- Xfinity: Comcast’s cable TV, phone, wireless, and internet services brand since 2010, and the largest cable company in the US. Xfinity Cable Internet starts at $60/mo for the first two years and then $80/mo after that, without any discounts, deals, bundles, or commitments. But you can get it as low as $19.99/mo for at least a year. Xfinity covers over 100 million Americans and offers fiber in some areas. (Check availability)
- Spectrum: In 2016, Charter Communications bought out Time Warner Cable and Bright House Network and renamed the new entity “Spectrum.” Service starts at $74.99/mo, without any fancy stuff, but you can get it down to $39.99/mo for 2 years with various deals and discounts. Spectrum offers free equipment and unlimited data. It covers over 100 million people across the US. (Check availability)
- Cox Communications: Cox gives lots of options, at least five or six speed-based internet plans, starting at $39.99/mo for at least a year, and $54.99/mo after, before discounts and offers. Cox covers almost 21 million, mostly throughout the Midwest and Southwest. It also provides fiber-optic. (Check availability)
- Optimum by Altice: Formerly Cablevision, Optimum is Altice’s contract-free, unlimited data cable plan starting at $34.99 with various deals and discounts. It covers almost 12 million people in the Northeast, plus one county in North Carolina, and also offers fiber. (Check availability)
Being carried on traditional phone landlines, DSL is widely available. Typically you have to get it from a phone company, but it doesn’t (usually) have to be the same company that provides your phone service. They’ll try hard to convince you it should, though.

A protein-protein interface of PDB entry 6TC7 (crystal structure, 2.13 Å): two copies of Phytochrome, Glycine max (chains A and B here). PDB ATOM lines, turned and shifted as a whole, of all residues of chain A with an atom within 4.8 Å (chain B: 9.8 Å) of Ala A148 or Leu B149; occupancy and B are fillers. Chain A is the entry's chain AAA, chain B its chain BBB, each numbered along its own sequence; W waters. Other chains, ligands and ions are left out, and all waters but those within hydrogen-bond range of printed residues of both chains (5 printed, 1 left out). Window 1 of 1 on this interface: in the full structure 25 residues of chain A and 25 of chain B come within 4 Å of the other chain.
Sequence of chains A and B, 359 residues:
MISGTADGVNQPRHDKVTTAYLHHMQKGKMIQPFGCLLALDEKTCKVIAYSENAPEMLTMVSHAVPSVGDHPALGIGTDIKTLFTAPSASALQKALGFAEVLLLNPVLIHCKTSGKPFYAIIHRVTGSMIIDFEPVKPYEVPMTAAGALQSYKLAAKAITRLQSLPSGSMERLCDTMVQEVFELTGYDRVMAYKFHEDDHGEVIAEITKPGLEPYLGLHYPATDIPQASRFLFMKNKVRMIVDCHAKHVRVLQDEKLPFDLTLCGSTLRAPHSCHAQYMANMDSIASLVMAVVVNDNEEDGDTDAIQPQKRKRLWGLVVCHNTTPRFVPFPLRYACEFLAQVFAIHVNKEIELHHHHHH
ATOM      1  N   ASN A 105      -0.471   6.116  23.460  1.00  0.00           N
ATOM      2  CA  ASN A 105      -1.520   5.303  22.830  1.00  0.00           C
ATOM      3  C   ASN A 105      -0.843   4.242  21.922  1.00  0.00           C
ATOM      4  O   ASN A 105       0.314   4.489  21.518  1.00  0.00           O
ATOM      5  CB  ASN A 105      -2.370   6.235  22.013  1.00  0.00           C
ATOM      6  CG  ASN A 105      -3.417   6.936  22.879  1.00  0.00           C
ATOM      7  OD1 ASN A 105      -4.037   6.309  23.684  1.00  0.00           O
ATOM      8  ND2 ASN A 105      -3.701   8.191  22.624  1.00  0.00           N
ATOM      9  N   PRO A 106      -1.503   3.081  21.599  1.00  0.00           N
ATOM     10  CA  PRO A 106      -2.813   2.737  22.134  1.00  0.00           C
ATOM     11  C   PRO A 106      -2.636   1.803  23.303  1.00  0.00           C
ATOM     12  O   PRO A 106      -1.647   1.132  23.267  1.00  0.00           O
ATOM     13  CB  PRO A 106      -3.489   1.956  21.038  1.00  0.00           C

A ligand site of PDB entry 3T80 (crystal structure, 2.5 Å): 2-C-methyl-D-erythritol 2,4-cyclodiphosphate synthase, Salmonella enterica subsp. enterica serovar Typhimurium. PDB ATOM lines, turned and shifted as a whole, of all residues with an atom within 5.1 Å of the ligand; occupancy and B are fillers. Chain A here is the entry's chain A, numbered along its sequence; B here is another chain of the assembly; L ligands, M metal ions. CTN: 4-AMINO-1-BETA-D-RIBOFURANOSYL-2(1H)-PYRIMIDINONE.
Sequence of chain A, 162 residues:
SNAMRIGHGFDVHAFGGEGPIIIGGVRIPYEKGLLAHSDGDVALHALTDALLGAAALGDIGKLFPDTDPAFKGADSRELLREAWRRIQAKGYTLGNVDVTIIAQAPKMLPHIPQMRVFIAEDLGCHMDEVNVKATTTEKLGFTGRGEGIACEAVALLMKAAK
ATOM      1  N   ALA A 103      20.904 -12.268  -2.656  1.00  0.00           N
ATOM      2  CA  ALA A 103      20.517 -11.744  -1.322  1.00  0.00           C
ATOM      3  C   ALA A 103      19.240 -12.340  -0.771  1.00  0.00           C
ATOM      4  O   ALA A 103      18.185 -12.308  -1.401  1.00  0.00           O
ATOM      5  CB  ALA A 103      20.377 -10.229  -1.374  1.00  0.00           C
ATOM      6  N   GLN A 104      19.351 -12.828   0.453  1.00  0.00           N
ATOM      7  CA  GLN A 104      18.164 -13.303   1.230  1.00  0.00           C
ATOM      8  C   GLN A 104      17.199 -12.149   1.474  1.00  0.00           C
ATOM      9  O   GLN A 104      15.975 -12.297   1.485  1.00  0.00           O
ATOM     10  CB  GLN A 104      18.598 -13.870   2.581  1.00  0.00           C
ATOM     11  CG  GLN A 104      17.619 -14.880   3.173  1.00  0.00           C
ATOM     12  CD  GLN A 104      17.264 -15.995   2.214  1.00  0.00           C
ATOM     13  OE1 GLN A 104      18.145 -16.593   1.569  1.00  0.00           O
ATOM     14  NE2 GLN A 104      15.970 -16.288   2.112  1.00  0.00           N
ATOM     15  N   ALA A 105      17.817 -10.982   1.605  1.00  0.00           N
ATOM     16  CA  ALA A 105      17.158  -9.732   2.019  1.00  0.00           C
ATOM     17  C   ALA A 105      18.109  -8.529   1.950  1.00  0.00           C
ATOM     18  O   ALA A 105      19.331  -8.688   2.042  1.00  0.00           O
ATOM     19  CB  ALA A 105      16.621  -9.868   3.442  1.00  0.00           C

There are 5 major providers of DSL (defined as covering more than 10 million people) in the US. Here are some details on each:
- AT&T Internet: Technically a hybrid DSL-fiber connection (AT&T’s site will tell you it doesn’t offer DSL anymore), speeds range from 25 to 100 Mbps starting at $55/mo with no annual contract. AT&T internet offerings, available to over 121 million folks in at least 21 states, also include fiber-optic and fixed wireless services. (Check availability)
- EarthLink DSL: Earthlink is the most widely available by land area, and has DSL plans up to 15 Mbps starting at $49.99/mo. Its range covers over 99 million people in 36 states and also offers fiber, 5G home wireless, and satellite service. (Check availability)
- Verizon High Speed Internet: Verizon is best known for its FIOS (FIber Optic Service) network, but it also offers DSL on the East Coast from New England down to Virginia. Plans start at $39.99/mo for up to 15 Mbps and unlimited data. (Check availability)